In Utah, a hospital has been forced to change the way it stocks a drug critical to treating heart patients after the cost skyrocketed from $440 to $2,700 a vial.
These are two of the stories a U.S. Senate panel heard on Wednesday at a hearing to explore why certain off-patent prescription medicines sold by companies like Valeant Pharmaceuticals and Turing Pharmaceuticals have shot up after they acquired the rights to the drugs.
The committee also mentioned dramatic price hikes by Rodelis Therapeutics and Retrophin Inc.
The Senate’s Special Committee on Aging announced last month it was launching an investigation into drug pricing and the role mergers and acquisitions may be playing in price hikes.
The committee is reviewing price increases for two Valeant heart drugs, Isuprel and Nitropress, and Turing’s price increase on Daraprim, used to treat toxoplasmosis, a serious disease that affects AIDS patients and pregnant women and their babies.
Senator Claire McCaskill of Missouri, the panel’s ranking Democrat, said there is a difference between rewarding innovation and price gouging, noting that the older drugs in question were not developed by the companies selling them.
“If this is just greed, we have a duty to figure out how to protect patients who need these medicines,” she said.
Drug pricing has come under wider scrutiny in the last few months, not only from U.S. lawmakers, but also from U.S. prosecutors and Democratic presidential candidates.
A different congressional committee is investigating the high U.S. prices of innovative new branded medicines as well.
Valeant is facing probes from U.S. prosecutors over prices, distribution and prescription assistance programs, while Turing is under investigation by the New York state attorney general for antitrust concerns.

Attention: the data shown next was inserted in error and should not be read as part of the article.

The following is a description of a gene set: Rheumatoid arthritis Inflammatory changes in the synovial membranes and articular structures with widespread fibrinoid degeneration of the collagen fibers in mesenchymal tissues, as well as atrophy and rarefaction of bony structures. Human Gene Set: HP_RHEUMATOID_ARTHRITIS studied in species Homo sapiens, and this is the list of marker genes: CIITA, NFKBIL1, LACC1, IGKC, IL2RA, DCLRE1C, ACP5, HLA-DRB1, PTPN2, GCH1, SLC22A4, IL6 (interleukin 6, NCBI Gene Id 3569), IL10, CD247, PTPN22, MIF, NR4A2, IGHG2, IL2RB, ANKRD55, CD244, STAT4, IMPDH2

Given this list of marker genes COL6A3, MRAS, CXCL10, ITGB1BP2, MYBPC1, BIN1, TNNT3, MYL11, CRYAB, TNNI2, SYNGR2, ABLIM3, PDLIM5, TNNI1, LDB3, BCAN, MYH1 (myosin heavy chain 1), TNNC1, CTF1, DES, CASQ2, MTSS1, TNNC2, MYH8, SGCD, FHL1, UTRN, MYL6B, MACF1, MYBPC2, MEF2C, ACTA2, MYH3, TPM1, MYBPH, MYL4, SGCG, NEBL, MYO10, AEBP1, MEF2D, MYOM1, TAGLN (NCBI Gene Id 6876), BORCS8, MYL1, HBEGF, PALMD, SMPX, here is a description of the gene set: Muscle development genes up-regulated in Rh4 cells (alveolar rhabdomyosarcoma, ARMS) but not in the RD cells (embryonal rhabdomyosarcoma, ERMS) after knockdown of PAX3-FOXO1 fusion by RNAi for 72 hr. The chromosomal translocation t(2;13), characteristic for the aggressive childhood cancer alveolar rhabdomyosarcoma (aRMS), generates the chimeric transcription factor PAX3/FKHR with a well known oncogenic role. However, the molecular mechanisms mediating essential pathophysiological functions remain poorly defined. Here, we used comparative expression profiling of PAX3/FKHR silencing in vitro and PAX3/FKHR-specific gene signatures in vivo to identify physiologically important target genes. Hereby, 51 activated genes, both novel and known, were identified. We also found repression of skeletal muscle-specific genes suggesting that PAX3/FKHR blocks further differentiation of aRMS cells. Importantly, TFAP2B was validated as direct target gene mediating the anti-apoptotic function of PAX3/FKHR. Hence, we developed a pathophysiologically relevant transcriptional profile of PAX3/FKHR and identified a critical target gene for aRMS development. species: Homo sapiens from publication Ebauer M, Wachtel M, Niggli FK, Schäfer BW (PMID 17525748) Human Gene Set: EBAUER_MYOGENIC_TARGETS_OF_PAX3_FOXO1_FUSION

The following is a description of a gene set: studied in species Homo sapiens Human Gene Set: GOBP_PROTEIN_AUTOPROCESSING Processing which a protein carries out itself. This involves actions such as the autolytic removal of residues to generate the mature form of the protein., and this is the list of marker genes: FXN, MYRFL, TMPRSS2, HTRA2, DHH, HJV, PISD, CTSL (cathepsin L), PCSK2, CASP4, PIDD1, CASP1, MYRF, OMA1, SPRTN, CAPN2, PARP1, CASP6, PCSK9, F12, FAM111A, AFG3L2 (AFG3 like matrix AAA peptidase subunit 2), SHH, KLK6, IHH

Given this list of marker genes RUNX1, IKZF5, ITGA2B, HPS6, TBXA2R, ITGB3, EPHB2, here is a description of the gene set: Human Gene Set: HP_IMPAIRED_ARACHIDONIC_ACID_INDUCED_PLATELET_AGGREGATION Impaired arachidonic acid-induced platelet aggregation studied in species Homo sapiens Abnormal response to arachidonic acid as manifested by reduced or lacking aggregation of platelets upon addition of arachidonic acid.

The increased scrutiny over high U.S. drug prices has also taken a toll on the industry’s stocks.
“Let the word go out to investors … we’re paying attention to this practice,” McCaskill said.
Wednesday is the first in what is expected to be a series of hearings on drug price spikes that will pick up again in 2016.
“I certainly intend to call the CEOs of the four firms that we are focused on thus far,” said Committee Chairwoman Senator Susan Collins, a Maine Republican, adding that the committee’s findings may also be incorporated into an FDA reform bill next year.
Valeant said it was cooperating with the committee, including providing requested documents.
“Valeant markets more than 200 prescription drugs … so broad conclusions about the company’s pricing cannot be drawn from any one drug or set of drugs,” spokeswoman Laurie Little said in an emailed statement.
McCaskill said Senate research found that “dramatic price hikes are seemingly business as usual for Valeant.”
Collins added that “the companies we’re investigating look more like hedge funds than they do traditional pharmaceutical companies,” and called the price hikes egregious and offensive.
Nancy Retzlaff, the chief commercial officer for Turing Pharmaceuticals, said Wednesday that “no patient will be denied access to Daraprim.”
“Currently more than 60 percent of Daraprim is provided to patients at a $1 per prescription or less and our assistance programs,” she added.
Wednesday’s hearing featured medical professionals who testified about the impact of price increases on important older generic medicines.
Erin Fox, a director at the University of Utah Health Care, said the hospital is struggling to cope with Valeant’s price increases.
“If we continued to purchase the same amount of each drug, it would cost our organization just over $1.6 million more for isoproterenol and approximately $290,000 more for nitroprusside compared to what we paid the previous year,” Fox said, using the chemical names of the Valeant heart drugs.
Dr. David Kimberlin of the University of Alabama, Birmingham, who treats infants that have contracted toxoplasmosis from their mothers, said a course of Daraprim treatment for a baby had been about $1,200. Since the Turing price hike it is “no less than $69,000.”
He said a liquid formulation needed for babies had become difficult to obtain due to Turing distribution practices.
“Babies’ lives literally hang in the balance here,” he told the committee.
(Reporting by Sarah N. Lynch in Washington, additional reporting by Bill Berkrot in New York; Editing by Alan Crosby)
Source: Reuters Health